AS EASTER approaches and spring is in the air, we tend to see different drinking habits within the hospitality industry. Creamy pints of stout are replaced with ice-cold ciders and we are more interested in the weather than the football. Yes folks, it is almost beer garden time, that small window of opportunity between the frequent April showers and the wet Scottish summer, often referred to as ‘late spring.’
Maybe it is because we don’t get the chance to eat or drink al fresco as much as we would like that we go mad for ‘taps aff’ weather, but there is so much more to it than that. Easter normally signals new beginnings, as Christians celebrate Christ’s resurrection and many other religions have feasts around the same time. Ireland’s oldest religion, Celtic paganism, celebrated the spring and after the long, dark winters we tend to get in Scotland and Ireland, any sight of the sun puts us in the mood for drinks.
One of the symbols for this pagan festival is the humble egg, representing new life, Christians also use the egg to symbolise new life as they believe it represents the tomb of Jesus, but all I know for sure is that the end of Lent means I can eat chocolate eggs for breakfast! Alcohol is also commonly ‘given up’ for Lent, but I think that is a sacrifice too far for many this year.
It’s also a time when bars and restaurants launch new spring/summer menus. We are no different and I have to say I have enjoyed the time on my hands this year as it has allowed me to experiment with a variety of ideas and ingredients. I am a huge advocate of Irish products and always try to use Irish ingredients where possible. I firmly believe that the Irish drinks market is one of the fastest growing in the world because of the quality of the products, but also the rise of the Irish mixologist is also proving to be an exciting development.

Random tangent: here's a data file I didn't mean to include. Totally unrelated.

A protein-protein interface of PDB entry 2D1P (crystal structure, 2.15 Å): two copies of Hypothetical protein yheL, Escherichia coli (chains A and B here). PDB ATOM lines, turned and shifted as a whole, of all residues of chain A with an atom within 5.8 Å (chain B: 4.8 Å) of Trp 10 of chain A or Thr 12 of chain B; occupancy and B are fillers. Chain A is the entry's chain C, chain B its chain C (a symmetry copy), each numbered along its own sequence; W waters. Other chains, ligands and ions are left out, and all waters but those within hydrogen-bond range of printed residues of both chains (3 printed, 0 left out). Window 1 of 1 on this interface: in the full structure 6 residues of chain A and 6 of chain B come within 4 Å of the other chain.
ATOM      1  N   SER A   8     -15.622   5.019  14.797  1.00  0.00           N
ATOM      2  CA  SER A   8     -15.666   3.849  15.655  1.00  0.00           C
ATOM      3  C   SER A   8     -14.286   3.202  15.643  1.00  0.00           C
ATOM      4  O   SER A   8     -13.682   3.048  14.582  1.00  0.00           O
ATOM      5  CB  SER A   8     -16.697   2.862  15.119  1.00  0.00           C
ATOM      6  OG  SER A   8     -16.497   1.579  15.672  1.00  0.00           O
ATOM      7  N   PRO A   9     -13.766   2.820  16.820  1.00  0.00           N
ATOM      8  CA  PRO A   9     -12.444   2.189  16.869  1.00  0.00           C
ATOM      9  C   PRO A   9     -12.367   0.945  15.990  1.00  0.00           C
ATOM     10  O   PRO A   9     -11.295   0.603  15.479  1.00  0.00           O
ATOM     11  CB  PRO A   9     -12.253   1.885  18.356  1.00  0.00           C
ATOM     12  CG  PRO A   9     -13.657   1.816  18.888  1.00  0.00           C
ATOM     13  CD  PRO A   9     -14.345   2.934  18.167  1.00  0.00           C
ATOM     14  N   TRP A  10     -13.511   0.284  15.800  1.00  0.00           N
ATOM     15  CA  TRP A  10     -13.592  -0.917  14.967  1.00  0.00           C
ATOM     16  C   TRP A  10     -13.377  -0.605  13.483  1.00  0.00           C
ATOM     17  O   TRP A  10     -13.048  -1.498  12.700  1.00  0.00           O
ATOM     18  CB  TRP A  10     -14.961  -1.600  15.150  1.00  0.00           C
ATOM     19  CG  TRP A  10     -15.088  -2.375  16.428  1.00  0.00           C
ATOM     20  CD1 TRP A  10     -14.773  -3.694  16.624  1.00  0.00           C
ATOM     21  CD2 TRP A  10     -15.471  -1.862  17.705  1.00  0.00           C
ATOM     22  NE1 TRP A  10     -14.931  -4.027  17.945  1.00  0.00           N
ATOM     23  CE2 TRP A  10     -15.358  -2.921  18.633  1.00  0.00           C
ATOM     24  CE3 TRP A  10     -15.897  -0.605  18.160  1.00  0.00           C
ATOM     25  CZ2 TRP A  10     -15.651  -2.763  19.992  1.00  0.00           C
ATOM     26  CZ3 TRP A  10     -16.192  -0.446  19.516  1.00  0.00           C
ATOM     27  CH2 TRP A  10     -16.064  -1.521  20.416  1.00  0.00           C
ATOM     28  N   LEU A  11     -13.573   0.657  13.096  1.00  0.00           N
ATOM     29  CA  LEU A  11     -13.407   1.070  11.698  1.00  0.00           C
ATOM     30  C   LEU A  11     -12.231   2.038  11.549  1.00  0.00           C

It is always interesting to watch others practise and develop their craft and inspire others to be creative. The Irish coffee is a favourite of mine to make and drink, but I developed a passion for creating dessert cocktails. I have been working on perfecting a few and the one I am discussing today just wasn’t working for me. I was using chocolate syrup and I wasn’t getting the flavours I wanted, but then I happened to see another mixologist—@theirishcocktailguy—use Nutella and suddenly my missing ingredient mystery was solved. So, if you have given up drink, sweets or both for Lent this is a great one to get you back swing of things.
I was struggling with a name for this, so my fiancée named it. This is the Absolutely Minted
—25ml Kahlua or Tia Maria
—50ml Baileys or any other Irish Cream
—25ml Crème De Menthe
—50ml Double Cream
—A square of chocolate
—In a shaker add Kahlua, Baileys, a teaspoon of Nutella and ice
—Shake until the Nutella is mixed
—In a protein shaker with a spring add Crème de Menthe and cream and shake but not too much
—In a coupe glass, strain the chocolate mix in with a spoon
—Layer the cream on top and garnish with grated chocolate
Mickey Mullan is a proud Derryman, an award-winning spirit enthusiast and the Manager of Malones Bar in Glasgow